When we agreed to put together an anthology of our work, we were 21 women poets with varying degrees of writing experience and publishing experience. Our common thread was the collective approach we had agreed on, over time, in our Loosely Identified writing workshops. We wanted to apply that shared sense of feminist collective thought and process to the making of our publication.
To that end, we agreed to organize ourselves into groups -- "clumps" for want of a fresh and descriptive term that was not restrictive. One clump focused on production issues, one on sales and marketing, one on distribution, one on editorial processes, and so on. We also divided into equal sized "clumps" for the mini-workshops we felt were needed to select and edit our work for the anthology. Each of those groups read and listened to each other's work, provided feedback, and finally came to agreement on which works of each poet would be included.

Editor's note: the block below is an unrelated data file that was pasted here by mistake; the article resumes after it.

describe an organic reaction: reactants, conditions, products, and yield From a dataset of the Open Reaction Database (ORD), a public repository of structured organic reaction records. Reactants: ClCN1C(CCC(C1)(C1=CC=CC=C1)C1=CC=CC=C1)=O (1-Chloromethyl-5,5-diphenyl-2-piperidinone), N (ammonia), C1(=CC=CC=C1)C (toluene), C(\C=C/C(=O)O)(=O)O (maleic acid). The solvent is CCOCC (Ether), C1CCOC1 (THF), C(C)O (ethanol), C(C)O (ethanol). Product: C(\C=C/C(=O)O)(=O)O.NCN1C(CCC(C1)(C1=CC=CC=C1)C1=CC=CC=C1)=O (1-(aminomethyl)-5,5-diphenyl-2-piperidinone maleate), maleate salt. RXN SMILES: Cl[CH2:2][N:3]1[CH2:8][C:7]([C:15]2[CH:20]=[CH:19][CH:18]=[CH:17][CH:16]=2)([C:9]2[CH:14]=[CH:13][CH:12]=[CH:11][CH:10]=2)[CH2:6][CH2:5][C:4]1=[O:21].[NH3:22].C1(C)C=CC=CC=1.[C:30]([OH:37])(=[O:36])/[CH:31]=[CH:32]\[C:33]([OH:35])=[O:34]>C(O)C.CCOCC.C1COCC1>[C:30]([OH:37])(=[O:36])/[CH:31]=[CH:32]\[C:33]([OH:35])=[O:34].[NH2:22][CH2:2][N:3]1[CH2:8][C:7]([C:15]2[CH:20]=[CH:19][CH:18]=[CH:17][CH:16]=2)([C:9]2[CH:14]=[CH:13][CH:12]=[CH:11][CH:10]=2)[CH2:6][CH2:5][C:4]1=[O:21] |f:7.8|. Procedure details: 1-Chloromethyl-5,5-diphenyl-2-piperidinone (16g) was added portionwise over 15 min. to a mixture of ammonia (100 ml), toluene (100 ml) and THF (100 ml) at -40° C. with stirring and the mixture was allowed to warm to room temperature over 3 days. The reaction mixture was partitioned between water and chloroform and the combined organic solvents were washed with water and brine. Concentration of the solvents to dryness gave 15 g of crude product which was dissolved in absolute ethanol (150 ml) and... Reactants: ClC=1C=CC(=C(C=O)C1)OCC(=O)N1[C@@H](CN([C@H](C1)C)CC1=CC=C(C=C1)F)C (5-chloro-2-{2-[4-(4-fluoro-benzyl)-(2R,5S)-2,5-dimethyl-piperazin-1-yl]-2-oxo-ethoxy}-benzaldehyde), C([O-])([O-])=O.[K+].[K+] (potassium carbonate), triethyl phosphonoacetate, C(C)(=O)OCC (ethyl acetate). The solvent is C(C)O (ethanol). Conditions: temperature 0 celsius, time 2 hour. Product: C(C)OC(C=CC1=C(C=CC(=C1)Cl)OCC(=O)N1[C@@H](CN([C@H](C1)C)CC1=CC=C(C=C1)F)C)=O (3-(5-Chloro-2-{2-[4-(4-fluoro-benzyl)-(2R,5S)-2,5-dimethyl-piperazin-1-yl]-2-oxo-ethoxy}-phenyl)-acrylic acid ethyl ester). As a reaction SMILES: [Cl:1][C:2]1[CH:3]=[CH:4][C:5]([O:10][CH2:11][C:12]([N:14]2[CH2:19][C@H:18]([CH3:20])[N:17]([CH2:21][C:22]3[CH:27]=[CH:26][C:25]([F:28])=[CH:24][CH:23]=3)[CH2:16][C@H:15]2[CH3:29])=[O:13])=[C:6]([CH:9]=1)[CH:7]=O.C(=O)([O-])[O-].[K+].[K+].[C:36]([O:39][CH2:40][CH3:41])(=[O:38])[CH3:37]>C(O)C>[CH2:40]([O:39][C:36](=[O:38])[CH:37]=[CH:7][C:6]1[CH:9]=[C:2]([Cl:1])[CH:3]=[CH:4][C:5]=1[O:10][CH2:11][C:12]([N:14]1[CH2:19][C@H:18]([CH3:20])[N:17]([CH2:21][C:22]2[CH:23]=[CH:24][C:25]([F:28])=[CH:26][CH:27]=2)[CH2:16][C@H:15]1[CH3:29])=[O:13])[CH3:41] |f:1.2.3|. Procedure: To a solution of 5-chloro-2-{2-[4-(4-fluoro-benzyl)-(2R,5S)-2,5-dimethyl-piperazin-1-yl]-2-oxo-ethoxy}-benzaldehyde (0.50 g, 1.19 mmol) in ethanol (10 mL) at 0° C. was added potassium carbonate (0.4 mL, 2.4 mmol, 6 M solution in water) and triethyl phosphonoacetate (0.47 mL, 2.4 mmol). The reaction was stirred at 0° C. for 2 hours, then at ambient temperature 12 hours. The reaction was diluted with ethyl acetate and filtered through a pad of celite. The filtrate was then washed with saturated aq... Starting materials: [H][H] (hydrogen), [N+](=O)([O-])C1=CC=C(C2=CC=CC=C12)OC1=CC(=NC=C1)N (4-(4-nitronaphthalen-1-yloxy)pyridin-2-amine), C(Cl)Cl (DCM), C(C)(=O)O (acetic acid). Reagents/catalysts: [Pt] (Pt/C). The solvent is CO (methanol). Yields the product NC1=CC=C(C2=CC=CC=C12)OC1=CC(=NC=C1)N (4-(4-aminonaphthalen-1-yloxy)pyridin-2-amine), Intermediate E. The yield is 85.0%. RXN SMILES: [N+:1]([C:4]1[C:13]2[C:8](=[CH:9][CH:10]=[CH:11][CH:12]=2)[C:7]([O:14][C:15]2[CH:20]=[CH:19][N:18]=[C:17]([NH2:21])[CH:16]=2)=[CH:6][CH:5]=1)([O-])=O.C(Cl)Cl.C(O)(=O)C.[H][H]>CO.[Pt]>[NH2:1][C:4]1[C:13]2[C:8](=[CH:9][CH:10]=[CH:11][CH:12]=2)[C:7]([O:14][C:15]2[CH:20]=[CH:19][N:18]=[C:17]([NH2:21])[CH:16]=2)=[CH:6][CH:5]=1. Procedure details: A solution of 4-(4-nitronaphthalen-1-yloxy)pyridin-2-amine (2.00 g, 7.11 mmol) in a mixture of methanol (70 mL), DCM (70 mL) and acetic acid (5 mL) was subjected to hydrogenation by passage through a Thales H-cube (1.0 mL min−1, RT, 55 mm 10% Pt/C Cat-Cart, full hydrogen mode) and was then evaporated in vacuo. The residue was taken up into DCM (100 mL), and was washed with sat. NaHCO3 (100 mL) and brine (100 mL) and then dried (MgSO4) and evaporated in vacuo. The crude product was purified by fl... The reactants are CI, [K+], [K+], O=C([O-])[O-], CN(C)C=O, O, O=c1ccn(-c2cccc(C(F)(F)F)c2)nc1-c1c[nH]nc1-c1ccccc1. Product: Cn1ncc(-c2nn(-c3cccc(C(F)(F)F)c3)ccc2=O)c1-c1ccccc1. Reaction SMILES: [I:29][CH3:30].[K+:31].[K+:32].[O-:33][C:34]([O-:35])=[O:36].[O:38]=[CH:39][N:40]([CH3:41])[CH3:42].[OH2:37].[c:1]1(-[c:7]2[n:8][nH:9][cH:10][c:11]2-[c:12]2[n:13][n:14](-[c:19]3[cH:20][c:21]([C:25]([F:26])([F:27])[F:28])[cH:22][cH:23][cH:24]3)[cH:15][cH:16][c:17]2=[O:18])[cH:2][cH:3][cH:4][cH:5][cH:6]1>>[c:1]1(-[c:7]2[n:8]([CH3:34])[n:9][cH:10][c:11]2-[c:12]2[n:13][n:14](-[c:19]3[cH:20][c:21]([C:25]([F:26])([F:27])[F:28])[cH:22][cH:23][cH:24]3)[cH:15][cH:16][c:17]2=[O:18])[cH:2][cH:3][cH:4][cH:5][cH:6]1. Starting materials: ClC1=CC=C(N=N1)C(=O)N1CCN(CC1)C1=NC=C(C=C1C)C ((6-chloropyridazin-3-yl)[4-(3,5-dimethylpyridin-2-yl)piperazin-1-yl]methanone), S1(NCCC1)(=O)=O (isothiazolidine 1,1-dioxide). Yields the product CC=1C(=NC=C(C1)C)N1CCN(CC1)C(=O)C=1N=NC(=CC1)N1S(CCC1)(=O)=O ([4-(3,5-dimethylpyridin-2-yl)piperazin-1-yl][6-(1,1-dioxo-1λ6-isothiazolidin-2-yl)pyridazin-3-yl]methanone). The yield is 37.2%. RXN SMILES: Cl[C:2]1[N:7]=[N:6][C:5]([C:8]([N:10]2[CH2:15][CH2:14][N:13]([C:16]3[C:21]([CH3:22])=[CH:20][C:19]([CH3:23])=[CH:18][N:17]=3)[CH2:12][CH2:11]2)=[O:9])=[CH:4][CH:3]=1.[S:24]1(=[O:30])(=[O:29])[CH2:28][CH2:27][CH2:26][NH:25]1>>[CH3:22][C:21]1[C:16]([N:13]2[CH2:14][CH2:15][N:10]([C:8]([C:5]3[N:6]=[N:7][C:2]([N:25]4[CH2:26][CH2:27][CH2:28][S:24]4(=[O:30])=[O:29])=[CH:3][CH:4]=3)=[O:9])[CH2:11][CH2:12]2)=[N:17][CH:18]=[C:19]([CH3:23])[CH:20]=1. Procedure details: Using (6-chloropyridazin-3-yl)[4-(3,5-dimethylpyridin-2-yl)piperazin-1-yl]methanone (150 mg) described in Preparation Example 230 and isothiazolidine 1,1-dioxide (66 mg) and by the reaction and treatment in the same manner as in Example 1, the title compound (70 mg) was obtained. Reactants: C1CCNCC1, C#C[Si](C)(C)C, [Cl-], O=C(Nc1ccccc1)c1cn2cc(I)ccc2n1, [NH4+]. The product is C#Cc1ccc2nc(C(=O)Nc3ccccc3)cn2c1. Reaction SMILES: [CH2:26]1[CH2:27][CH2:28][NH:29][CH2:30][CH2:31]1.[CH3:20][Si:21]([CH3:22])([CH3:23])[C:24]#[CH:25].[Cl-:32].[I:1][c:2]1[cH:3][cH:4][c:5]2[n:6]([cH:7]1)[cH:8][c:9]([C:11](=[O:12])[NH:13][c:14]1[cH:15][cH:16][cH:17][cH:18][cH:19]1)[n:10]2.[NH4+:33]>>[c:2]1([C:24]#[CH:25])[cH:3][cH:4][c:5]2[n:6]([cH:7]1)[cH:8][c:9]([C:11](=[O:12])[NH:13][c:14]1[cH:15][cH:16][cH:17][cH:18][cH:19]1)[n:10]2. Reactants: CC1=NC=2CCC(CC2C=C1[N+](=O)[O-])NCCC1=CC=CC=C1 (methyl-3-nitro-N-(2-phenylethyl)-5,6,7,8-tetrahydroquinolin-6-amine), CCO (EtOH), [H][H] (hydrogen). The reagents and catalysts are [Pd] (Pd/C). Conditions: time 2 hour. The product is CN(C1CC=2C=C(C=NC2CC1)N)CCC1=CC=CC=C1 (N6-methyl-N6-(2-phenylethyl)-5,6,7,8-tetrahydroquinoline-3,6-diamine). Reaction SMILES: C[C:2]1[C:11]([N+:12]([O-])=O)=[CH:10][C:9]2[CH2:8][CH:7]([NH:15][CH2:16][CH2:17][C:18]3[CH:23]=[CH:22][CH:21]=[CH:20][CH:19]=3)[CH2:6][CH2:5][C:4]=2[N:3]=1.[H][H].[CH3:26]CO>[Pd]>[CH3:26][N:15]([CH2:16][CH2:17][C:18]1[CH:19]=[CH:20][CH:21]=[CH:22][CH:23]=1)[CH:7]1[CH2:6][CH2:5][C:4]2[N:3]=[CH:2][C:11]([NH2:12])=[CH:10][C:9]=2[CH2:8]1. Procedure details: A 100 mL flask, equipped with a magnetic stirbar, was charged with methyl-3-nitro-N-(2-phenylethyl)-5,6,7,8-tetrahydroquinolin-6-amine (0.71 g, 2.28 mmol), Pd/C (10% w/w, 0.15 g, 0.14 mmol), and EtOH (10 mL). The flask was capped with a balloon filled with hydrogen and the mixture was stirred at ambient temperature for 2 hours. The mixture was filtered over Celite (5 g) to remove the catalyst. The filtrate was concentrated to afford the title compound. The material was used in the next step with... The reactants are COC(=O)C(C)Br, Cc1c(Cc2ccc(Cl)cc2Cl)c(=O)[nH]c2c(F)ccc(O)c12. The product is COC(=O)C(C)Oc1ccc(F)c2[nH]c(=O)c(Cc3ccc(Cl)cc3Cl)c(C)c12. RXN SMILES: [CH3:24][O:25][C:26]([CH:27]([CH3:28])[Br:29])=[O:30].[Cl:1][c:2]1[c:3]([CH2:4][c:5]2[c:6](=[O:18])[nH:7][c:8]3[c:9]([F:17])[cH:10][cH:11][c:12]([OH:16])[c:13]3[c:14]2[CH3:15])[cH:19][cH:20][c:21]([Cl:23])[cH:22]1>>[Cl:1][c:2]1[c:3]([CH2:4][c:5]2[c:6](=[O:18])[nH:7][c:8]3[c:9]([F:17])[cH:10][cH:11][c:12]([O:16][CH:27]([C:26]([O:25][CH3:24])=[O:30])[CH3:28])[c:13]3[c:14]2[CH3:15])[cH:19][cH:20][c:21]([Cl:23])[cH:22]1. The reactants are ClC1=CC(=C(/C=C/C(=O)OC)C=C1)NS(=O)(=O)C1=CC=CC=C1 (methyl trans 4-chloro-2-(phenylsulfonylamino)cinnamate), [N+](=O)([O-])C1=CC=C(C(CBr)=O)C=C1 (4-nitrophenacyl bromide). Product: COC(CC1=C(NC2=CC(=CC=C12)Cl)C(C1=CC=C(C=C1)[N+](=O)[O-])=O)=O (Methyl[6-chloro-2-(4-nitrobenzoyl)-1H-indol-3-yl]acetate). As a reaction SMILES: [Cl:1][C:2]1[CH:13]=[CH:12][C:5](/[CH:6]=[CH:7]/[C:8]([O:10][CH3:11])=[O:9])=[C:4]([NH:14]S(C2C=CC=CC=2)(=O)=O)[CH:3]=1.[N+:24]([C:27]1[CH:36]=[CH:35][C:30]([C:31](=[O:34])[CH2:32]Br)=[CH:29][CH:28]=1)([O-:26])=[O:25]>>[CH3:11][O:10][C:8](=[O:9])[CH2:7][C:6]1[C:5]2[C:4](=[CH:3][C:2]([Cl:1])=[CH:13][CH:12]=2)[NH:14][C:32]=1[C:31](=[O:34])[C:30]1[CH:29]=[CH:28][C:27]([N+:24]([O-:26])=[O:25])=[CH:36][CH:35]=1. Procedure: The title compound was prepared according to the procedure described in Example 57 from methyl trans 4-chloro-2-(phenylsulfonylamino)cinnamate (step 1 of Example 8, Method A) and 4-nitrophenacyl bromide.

As the final work began to form, we realized that we had, through this shared focus, become so much more visible to one another, and even more than before we had become fine advocates of each other's work. We had remembered also to extend the circle to include all the various groups and individuals who had supported our work -- as a group and as individuals -- and listing these gratitudes in the acknowledgments section of the chapbook was a task with particular intent and care.
In 2004 the chapbook was published. We did poetry readings as individuals, small groups, and large groups throughout the community. We sold out. We republished. We sold out again.
Now, years later, and still working together in community, we provide some of the documents of our process in the hope it will spark another group of writers. The documents and images are available here.
A more complete set of our archives can be found at the State Historical Society Research Center-St. Louis (formerly the Western Historical Manuscript Collection), located at the Thomas Jefferson Library, University of Missouri-St. Louis.